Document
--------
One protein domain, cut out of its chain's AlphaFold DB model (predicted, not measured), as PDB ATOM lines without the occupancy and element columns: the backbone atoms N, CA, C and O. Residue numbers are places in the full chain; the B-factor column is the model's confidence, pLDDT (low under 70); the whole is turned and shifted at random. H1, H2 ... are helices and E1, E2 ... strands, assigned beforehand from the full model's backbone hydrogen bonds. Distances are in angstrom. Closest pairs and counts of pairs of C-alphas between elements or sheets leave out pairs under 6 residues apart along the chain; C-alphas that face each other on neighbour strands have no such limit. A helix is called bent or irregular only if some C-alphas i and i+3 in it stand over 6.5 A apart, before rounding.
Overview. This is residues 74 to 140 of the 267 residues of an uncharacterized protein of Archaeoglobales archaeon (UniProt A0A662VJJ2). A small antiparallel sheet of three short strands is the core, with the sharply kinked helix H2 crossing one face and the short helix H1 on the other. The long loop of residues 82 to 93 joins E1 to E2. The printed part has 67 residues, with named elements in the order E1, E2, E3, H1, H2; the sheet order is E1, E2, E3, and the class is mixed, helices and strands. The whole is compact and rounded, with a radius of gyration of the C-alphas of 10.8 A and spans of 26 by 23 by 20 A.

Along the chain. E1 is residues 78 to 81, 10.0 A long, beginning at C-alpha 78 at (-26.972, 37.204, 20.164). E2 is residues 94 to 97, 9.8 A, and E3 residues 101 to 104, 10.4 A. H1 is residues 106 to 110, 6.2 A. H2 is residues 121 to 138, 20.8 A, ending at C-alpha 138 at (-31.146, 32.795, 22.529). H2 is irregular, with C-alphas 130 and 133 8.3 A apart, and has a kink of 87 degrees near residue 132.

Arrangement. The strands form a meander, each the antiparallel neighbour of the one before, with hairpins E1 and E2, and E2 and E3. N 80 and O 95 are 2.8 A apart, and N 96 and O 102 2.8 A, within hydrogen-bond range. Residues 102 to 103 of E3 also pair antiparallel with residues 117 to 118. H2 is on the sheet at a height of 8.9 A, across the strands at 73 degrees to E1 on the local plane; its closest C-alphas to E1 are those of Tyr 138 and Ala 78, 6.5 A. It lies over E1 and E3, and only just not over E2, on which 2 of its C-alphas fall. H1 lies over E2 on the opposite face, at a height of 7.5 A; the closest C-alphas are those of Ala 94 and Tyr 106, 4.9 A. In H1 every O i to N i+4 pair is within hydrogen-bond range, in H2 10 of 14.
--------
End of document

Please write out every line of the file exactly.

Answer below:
One protein domain, cut out of its chain's AlphaFold DB model (predicted, not measured), as PDB ATOM lines without the occupancy and element columns: the backbone atoms N, CA, C and O. Residue numbers are places in the full chain; the B-factor column is the model's confidence, pLDDT (low under 70); the whole is turned and shifted at random. H1, H2 ... are helices and E1, E2 ... strands, assigned beforehand from the full model's backbone hydrogen bonds. Distances are in angstrom. Closest pairs and counts of pairs of C-alphas between elements or sheets leave out pairs under 6 residues apart along the chain; C-alphas that face each other on neighbour strands have no such limit. A helix is called bent or irregular only if some C-alphas i and i+3 in it stand over 6.5 A apart, before rounding.
Overview. This is residues 74 to 140 of the 267 residues of an uncharacterized protein of Archaeoglobales archaeon (UniProt A0A662VJJ2). A small antiparallel sheet of three short strands is the core, with the sharply kinked helix H2 crossing one face and the short helix H1 on the other. The long loop of residues 82 to 93 joins E1 to E2. The printed part has 67 residues, with named elements in the order E1, E2, E3, H1, H2; the sheet order is E1, E2, E3, and the class is mixed, helices and strands. The whole is compact and rounded, with a radius of gyration of the C-alphas of 10.8 A and spans of 26 by 23 by 20 A.

Along the chain. E1 is residues 78 to 81, 10.0 A long, beginning at C-alpha 78 at (-26.972, 37.204, 20.164). E2 is residues 94 to 97, 9.8 A, and E3 residues 101 to 104, 10.4 A. H1 is residues 106 to 110, 6.2 A. H2 is residues 121 to 138, 20.8 A, ending at C-alpha 138 at (-31.146, 32.795, 22.529). H2 is irregular, with C-alphas 130 and 133 8.3 A apart, and has a kink of 87 degrees near residue 132.

Arrangement. The strands form a meander, each the antiparallel neighbour of the one before, with hairpins E1 and E2, and E2 and E3. N 80 and O 95 are 2.8 A apart, and N 96 and O 102 2.8 A, within hydrogen-bond range. Residues 102 to 103 of E3 also pair antiparallel with residues 117 to 118. H2 is on the sheet at a height of 8.9 A, across the strands at 73 degrees to E1 on the local plane; its closest C-alphas to E1 are those of Tyr 138 and Ala 78, 6.5 A. It lies over E1 and E3, and only just not over E2, on which 2 of its C-alphas fall. H1 lies over E2 on the opposite face, at a height of 7.5 A; the closest C-alphas are those of Ala 94 and Tyr 106, 4.9 A. In H1 every O i to N i+4 pair is within hydrogen-bond range, in H2 10 of 14.